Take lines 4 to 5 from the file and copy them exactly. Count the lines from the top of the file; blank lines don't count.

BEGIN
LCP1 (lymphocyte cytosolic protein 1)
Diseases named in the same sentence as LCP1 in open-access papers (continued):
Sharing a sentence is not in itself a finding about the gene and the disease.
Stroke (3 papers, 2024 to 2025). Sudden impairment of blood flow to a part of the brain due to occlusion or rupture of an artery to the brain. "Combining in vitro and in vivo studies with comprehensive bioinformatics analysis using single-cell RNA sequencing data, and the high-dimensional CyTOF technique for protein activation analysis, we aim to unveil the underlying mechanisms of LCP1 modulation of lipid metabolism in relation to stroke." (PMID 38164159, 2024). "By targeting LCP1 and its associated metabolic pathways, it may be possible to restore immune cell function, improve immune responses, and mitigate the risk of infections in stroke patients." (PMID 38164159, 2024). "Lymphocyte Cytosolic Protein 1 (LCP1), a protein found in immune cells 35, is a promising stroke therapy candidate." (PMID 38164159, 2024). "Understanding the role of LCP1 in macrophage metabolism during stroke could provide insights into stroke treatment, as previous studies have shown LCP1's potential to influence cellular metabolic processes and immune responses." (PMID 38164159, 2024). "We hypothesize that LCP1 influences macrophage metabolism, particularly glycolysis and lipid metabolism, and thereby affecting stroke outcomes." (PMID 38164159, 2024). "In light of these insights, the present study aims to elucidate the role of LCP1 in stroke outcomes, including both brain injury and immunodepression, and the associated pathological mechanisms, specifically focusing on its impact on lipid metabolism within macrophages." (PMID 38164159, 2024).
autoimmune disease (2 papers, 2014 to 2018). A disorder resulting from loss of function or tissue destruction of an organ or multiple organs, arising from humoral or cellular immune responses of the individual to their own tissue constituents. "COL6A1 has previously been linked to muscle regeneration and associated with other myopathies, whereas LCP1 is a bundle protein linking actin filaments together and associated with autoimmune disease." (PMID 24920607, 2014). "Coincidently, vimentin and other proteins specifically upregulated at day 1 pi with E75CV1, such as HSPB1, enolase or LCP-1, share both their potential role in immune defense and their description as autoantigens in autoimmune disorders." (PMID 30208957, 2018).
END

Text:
Stroke (3 papers, 2024 to 2025). Sudden impairment of blood flow to a part of the brain due to occlusion or rupture of an artery to the brain. "Combining in vitro and in vivo studies with comprehensive bioinformatics analysis using single-cell RNA sequencing data, and the high-dimensional CyTOF technique for protein activation analysis, we aim to unveil the underlying mechanisms of LCP1 modulation of lipid metabolism in relation to stroke." (PMID 38164159, 2024). "By targeting LCP1 and its associated metabolic pathways, it may be possible to restore immune cell function, improve immune responses, and mitigate the risk of infections in stroke patients." (PMID 38164159, 2024). "Lymphocyte Cytosolic Protein 1 (LCP1), a protein found in immune cells 35, is a promising stroke therapy candidate." (PMID 38164159, 2024). "Understanding the role of LCP1 in macrophage metabolism during stroke could provide insights into stroke treatment, as previous studies have shown LCP1's potential to influence cellular metabolic processes and immune responses." (PMID 38164159, 2024). "We hypothesize that LCP1 influences macrophage metabolism, particularly glycolysis and lipid metabolism, and thereby affecting stroke outcomes." (PMID 38164159, 2024). "In light of these insights, the present study aims to elucidate the role of LCP1 in stroke outcomes, including both brain injury and immunodepression, and the associated pathological mechanisms, specifically focusing on its impact on lipid metabolism within macrophages." (PMID 38164159, 2024).
autoimmune disease (2 papers, 2014 to 2018). A disorder resulting from loss of function or tissue destruction of an organ or multiple organs, arising from humoral or cellular immune responses of the individual to their own tissue constituents. "COL6A1 has previously been linked to muscle regeneration and associated with other myopathies, whereas LCP1 is a bundle protein linking actin filaments together and associated with autoimmune disease." (PMID 24920607, 2014). "Coincidently, vimentin and other proteins specifically upregulated at day 1 pi with E75CV1, such as HSPB1, enolase or LCP-1, share both their potential role in immune defense and their description as autoantigens in autoimmune disorders." (PMID 30208957, 2018).